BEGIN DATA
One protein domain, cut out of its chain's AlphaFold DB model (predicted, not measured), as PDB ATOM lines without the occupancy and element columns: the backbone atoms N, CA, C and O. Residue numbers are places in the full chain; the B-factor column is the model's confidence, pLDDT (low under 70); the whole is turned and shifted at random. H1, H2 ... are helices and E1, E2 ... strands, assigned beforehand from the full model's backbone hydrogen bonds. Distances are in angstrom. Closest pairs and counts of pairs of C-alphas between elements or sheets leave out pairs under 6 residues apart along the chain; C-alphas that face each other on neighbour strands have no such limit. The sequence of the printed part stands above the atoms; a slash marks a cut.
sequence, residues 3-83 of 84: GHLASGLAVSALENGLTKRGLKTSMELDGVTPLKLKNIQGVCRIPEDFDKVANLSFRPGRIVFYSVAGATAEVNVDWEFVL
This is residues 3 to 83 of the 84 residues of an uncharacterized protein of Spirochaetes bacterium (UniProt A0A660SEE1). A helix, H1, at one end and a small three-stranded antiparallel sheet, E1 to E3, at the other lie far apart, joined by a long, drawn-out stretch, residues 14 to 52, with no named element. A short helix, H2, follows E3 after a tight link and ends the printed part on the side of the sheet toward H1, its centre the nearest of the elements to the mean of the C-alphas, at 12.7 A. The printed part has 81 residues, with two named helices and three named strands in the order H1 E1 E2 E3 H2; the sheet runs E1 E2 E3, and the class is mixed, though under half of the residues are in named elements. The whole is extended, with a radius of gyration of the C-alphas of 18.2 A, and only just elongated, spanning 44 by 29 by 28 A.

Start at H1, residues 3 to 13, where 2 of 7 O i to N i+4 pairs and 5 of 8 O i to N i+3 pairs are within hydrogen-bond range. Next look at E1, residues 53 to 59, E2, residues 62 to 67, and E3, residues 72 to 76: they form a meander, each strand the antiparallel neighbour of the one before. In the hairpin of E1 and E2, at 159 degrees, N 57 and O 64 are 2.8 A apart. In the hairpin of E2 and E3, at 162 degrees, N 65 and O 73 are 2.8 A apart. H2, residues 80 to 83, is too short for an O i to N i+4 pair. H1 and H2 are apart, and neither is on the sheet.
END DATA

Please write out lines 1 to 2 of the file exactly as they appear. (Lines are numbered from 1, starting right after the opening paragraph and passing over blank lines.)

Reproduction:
sequence, residues 3-83 of 84: GHLASGLAVSALENGLTKRGLKTSMELDGVTPLKLKNIQGVCRIPEDFDKVANLSFRPGRIVFYSVAGATAEVNVDWEFVL
This is residues 3 to 83 of the 84 residues of an uncharacterized protein of Spirochaetes bacterium (UniProt A0A660SEE1). A helix, H1, at one end and a small three-stranded antiparallel sheet, E1 to E3, at the other lie far apart, joined by a long, drawn-out stretch, residues 14 to 52, with no named element. A short helix, H2, follows E3 after a tight link and ends the printed part on the side of the sheet toward H1, its centre the nearest of the elements to the mean of the C-alphas, at 12.7 A. The printed part has 81 residues, with two named helices and three named strands in the order H1 E1 E2 E3 H2; the sheet runs E1 E2 E3, and the class is mixed, though under half of the residues are in named elements. The whole is extended, with a radius of gyration of the C-alphas of 18.2 A, and only just elongated, spanning 44 by 29 by 28 A.